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- Two years after the #EndSARS protests in October 2020, Gbenga Oloniniran examines cases of protesters who are still detained in Lagos and Oyo prisons.
Ending police brutality formed the crux of their movement, “EndSARSNow!’ was the song on their lips, as they marched in Lagos, Oyo, Edo, Osun, and Ondo states, including the Federal Capital Territory, Abuja, to mention a few. Virtually, there were protests in all the six geo-political zones in the country, with youths seeking the disbandment of the defunct Special Anti-Robbery Squad.
In the mass protest that began early October 2020, shortly after the Nigerian Labour Congress called off its scheduled nationwide protest, late September, thousands of youths, whose tension was already bottled up by various experiences of police brutalities cum the COVID-19 lockdown, and who could not control their erupting urge for resistance, took to the streets across various states in the country.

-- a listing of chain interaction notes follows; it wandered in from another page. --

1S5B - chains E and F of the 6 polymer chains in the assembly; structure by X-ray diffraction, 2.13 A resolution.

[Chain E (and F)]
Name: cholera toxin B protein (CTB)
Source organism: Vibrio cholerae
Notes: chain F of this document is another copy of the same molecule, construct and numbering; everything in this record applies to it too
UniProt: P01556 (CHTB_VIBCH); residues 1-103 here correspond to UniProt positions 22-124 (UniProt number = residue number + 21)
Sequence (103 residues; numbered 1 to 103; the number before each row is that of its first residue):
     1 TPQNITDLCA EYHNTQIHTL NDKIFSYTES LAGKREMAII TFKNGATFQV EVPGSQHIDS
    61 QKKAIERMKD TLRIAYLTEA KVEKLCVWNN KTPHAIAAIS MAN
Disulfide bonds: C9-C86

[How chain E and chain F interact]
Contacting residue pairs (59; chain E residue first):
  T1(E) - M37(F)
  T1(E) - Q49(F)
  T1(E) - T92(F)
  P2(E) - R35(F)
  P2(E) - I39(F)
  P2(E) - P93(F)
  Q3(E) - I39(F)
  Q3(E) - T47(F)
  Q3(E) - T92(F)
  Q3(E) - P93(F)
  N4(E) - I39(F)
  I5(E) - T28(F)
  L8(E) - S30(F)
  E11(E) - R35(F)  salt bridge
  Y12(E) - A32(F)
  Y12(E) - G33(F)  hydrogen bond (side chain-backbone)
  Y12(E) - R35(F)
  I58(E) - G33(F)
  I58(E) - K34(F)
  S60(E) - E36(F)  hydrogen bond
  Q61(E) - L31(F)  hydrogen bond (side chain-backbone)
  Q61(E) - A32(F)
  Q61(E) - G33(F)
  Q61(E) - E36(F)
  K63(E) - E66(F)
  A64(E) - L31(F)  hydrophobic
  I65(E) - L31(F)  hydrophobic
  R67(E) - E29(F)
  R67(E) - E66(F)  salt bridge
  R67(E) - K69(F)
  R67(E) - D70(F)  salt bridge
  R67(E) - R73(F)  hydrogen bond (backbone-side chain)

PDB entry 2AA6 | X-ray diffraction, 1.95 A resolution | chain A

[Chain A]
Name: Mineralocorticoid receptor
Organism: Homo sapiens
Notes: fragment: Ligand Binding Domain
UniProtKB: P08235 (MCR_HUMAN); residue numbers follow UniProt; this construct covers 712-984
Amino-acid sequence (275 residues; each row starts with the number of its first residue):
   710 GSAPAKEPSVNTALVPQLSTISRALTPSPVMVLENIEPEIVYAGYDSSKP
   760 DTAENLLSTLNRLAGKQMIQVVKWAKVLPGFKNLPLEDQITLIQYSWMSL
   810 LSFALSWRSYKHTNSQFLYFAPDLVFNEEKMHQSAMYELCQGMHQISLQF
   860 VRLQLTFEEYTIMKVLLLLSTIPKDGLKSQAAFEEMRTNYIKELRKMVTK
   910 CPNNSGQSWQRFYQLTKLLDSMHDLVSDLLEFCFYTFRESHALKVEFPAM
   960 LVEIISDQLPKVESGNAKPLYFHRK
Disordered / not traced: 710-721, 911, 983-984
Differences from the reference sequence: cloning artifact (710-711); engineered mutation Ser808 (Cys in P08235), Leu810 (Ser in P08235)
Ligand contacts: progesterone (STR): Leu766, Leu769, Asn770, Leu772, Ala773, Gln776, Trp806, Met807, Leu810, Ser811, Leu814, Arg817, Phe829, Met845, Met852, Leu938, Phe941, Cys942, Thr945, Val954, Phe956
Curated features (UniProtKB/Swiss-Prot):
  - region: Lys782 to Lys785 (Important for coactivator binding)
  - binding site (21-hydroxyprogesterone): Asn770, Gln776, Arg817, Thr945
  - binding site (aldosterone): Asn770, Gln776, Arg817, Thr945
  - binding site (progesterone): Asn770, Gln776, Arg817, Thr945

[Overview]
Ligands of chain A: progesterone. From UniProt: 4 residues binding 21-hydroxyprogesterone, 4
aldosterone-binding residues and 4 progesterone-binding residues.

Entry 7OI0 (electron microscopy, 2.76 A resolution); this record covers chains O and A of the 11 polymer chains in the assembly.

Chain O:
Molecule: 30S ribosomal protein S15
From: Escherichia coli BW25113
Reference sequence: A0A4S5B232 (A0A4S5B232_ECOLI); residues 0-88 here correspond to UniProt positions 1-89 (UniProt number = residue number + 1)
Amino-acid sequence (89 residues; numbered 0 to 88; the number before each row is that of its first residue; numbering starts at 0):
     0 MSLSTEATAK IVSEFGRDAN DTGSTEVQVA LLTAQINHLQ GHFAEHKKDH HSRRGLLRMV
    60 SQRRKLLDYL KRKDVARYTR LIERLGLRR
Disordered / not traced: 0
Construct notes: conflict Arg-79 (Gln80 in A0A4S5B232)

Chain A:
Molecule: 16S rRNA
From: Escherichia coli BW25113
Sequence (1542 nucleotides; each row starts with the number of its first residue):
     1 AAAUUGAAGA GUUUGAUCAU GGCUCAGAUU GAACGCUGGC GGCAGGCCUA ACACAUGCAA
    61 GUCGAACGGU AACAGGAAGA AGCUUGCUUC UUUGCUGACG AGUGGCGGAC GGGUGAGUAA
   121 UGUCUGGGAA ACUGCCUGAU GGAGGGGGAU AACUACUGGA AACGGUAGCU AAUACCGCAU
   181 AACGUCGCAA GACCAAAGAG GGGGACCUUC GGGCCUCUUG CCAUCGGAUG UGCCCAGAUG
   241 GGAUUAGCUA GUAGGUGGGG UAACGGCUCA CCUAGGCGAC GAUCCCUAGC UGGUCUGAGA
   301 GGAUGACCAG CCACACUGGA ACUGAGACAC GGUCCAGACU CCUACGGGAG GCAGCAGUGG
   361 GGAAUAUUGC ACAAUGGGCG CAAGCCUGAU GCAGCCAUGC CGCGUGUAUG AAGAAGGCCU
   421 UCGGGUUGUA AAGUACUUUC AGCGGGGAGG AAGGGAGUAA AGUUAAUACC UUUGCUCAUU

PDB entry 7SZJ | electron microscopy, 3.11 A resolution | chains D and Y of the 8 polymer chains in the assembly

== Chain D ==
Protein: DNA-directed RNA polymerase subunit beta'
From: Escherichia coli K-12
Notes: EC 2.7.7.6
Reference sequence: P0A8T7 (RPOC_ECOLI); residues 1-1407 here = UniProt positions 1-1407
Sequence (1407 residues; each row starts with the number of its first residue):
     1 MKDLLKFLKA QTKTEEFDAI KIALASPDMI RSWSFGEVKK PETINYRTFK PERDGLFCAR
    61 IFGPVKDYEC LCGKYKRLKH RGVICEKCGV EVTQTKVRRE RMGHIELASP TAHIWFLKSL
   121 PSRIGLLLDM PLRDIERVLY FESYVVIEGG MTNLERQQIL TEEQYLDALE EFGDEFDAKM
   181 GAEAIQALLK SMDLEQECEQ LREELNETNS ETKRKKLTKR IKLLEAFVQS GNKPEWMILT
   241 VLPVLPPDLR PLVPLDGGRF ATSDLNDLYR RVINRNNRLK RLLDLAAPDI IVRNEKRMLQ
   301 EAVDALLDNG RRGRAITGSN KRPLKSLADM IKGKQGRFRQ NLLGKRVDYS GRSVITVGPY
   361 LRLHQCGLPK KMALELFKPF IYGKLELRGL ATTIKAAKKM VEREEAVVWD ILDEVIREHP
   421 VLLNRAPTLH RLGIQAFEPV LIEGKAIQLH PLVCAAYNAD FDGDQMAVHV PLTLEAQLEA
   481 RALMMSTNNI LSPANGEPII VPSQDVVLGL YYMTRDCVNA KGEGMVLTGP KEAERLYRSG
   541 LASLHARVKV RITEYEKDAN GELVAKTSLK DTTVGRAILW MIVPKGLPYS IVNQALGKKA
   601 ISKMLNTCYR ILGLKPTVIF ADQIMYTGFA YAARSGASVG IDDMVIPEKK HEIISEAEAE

Fast forward to October 20, 2020, the protests had grounded Nigeria, gained international attention and supports until the shooting at the Lekki Tollgate in Lagos, by the Nigerian military, began.
It was a silent night, as protesting Nigerian youths began to mourn their colleagues. Admittance and denials began from state authorities, since then, the question: ‘Who ordered the shooting?’ is still being asked.
Few days after October 20, 2020, The PUNCH gathered that protesters’ arrests began even amid judicial panels set up across states to investigate cases of police brutality, before and during the #ENDSARS uprising.
Nine languish in Oyo prison
On November 13, 2020, nine youths were arrested by the Oyo State Police Command over their involvement in the #ENDSARS protest, which the the state government claimed to have led to the killing of police personnel, a charge sheet against nine youths arrested, and obtained by The PUNCH revealed.